As the war-torn country of Afghanistan moves into real negotiations between the civilian Ashraf Ghani government and the Taliban, India has made it clear that it has skin in the game. And, as such, India’s External Affairs Minister Dr S. Jaishankar has issued a no-holds-barred warning to Taliban, making it clear that Afghan soil should not be used for anti-India activities, the minorities should not be tormented and women should not be reduced into second-class citizens.
Jaishankar himself addressed the “intra-Afghan” talks that began in Doha, Qatar on Saturday. The External Affairs Minister tweeted, “Addressed the conference on Afghan peace negotiations at Doha today. Conveyed that the peace process must be Afghan-led, Afghan-owned and Afghan-controlled, respect national sovereignty and territorial integrity of Afghanistan, promote human rights and democracy, ensure the interest of minorities, women and the vulnerable, effectively address violence across the country.”
Dr S. Jaishankar is a career diplomat, and he does use semantics very carefully. Therefore, when he says the Afghan peace process ‘must’ achieve what India has conveyed, then it implies that the Afghan peace process will have to move in this direction. New Delhi is not making mere suggestions, but bluntly telling the Taliban that it cannot go about attacking minorities, tormenting women and imposing Shariah law upon the war-scarred country.
Addressed the conference on Afghan peace negotiations at Doha today. Conveyed that the peace process must:
• Be Afghan-led, Afghan-owned and Afghan-controlled
• Respect national sovereignty and territorial integrity of Afghanistan
• Promote human rights and democracy pic.twitter.com/wFG3E2OVlJ
— Dr. S. Jaishankar (@DrSJaishankar) September 12, 2020
This is probably the first time that India is strongly asserting its role in rebuilding Afghanistan which has been facing the scourge of war for the past several decades. New Delhi is also making it clear that it does notice how the Taliban has been targeting Indian interests in Afghanistan because India is supports the elected Ashraf Ghani government.
India does understand how the Taliban’s antagonism to minorities, particularly the Afghan Sikhs, is an attempt to undermine Indian interests in the war-ravaged country. Only in March this year, Taliban factions attacked a Gurudwara (Sikh temple) in Kabul because it wanted to target Indian diplomats visiting the Sikh place of worship.
India knows that the Haqqani group, a leading Taliban faction has frequently targeted Indian assets in Afghanistan, including attacks on the Indian Embassy. But Dr S Jaishankar’s warning against using the Afghan soil for anti-India activities makes it clear that New Delhi will not tolerate the Haqqani-ISI coalition in Afghanistan if it continues to target Indian interests and assets.
And therefore, when India’s External Affairs Minister conveys that the Afghan peace process must “effectively address violence across the country,” he makes it clear that India will poke Taliban from here on. And attacks on Indian assets cannot continue unabated, even as Afghanistan shapes for a post-US withdrawal political system.
Dr Jaishankar is also leveraging India’s present and future role in putting Afghanistan on the path of development. Therefore, he told the Conference on Afghan peace negotiations that “no part of Afghanistan is untouched by our 400-plus development projects,” while asserting confidence that this “civilizational relationship will continue to grow.”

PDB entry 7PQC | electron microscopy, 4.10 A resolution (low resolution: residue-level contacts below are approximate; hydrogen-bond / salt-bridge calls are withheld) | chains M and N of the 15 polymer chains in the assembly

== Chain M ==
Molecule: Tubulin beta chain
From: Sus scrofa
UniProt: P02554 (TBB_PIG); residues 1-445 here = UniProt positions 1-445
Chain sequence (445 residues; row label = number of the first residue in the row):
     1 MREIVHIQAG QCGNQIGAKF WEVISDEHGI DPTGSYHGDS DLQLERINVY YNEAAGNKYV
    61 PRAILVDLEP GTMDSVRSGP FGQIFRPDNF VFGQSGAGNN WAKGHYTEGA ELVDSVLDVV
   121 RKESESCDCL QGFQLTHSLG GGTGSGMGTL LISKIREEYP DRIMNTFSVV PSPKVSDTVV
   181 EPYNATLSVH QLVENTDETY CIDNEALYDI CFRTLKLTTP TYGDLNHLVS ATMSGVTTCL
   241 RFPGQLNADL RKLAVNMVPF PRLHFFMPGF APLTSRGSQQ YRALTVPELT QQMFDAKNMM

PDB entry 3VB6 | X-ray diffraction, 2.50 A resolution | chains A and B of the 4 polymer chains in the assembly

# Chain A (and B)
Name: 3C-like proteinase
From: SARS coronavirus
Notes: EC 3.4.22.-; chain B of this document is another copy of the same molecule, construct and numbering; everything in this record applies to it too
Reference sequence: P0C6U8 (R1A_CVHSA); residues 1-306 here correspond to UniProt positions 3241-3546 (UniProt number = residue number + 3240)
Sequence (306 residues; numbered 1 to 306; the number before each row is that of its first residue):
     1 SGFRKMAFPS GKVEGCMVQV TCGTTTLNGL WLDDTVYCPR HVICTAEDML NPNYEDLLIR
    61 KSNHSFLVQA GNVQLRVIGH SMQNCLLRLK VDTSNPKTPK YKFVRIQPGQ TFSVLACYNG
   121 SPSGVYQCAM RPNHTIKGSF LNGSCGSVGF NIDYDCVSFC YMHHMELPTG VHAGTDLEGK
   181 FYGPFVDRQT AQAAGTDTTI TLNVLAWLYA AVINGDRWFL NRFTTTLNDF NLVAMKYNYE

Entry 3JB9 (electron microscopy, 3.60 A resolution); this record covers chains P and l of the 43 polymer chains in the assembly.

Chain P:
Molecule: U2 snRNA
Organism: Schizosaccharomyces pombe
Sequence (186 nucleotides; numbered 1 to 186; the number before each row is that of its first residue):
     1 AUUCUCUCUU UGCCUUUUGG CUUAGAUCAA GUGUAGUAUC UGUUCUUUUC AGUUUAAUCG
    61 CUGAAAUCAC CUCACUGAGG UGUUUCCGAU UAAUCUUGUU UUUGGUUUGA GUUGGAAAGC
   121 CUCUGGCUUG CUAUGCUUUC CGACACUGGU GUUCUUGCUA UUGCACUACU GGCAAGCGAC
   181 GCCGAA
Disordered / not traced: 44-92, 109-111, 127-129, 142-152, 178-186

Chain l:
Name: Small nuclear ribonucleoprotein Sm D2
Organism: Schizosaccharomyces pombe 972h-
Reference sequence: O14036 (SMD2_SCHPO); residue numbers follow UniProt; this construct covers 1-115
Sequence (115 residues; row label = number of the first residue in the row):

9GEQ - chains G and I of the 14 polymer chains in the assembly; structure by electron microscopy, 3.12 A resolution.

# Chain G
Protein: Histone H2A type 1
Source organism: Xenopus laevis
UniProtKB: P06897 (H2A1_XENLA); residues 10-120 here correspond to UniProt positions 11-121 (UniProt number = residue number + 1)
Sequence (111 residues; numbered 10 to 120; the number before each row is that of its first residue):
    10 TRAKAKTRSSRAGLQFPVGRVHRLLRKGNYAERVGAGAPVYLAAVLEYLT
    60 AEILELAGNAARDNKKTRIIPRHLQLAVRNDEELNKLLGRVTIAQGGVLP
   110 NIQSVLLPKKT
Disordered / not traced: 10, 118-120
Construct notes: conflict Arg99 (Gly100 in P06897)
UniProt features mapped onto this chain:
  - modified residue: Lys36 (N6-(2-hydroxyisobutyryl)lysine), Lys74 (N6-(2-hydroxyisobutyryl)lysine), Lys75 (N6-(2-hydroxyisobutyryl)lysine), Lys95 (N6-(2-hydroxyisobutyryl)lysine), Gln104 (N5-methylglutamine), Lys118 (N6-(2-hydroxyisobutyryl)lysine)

The friendship of our peoples is a testimony to our history with Afghanistan.
No part of Afghanistan is untouched by our 400-plus development projects.
Confident that this civilizational relationship will continue to grow.
— Dr. S. Jaishankar (@DrSJaishankar) September 12, 2020
India is making it clear that while the entire world marauded Afghanistan, it was New Delhi that reconstructed the Afghan Parliament, built roads, power transmission lines, schools, libraries and even a cricket stadium, apart from training the Afghan military, doling out scholarships to Afghan students and making the war-torn country self-sufficient. In fact, with $3 billion in aid since 2001, India remains the largest South Asian donor to Afghanistan.
Now, India is promising that this relationship will continue to grow. New Delhi can pull Afghanistan of the never-ending misery that it finds itself in.
In fact, New Delhi has also made the landlocked country of Afghanistan a partner in the Chabahar port project which will make Kabul more amenable to international trade. But at the same time, it is making it clear to the power-corridors in Kabul, particularly the Taliban that Indian goodwill and contribution in reconstructing Afghanistan isn’t supposed to be taken for granted.
To put India’s position on record amidst the intra-Afghan peace talks is a timely move on New Delhi’s part, as Afghanistan remains strategically important for India. The Indo-Pak rivalry impedes India’s Central Asian ambitions and therefore, New Delhi’s route to Central Asia has to go through Iran and Afghanistan. Central Asian countries like Tajikistan are emerging as a venue of future Sino-India competition amidst the heightened military tensions in Eastern Ladakh. As such, India needs to expand its footprint into this part of the world before it’s too late.
Moreover, the level of India’s selfless devotion to the cause of post-war reconstruction in Afghanistan and Indian interests in the landlocked country make New Delhi a natural stakeholder in Kabul’s progress towards a post-US withdrawal political reality. India has therefore taken the opportunity to put the Taliban in its place ahead of ground-breaking changes in Kabul.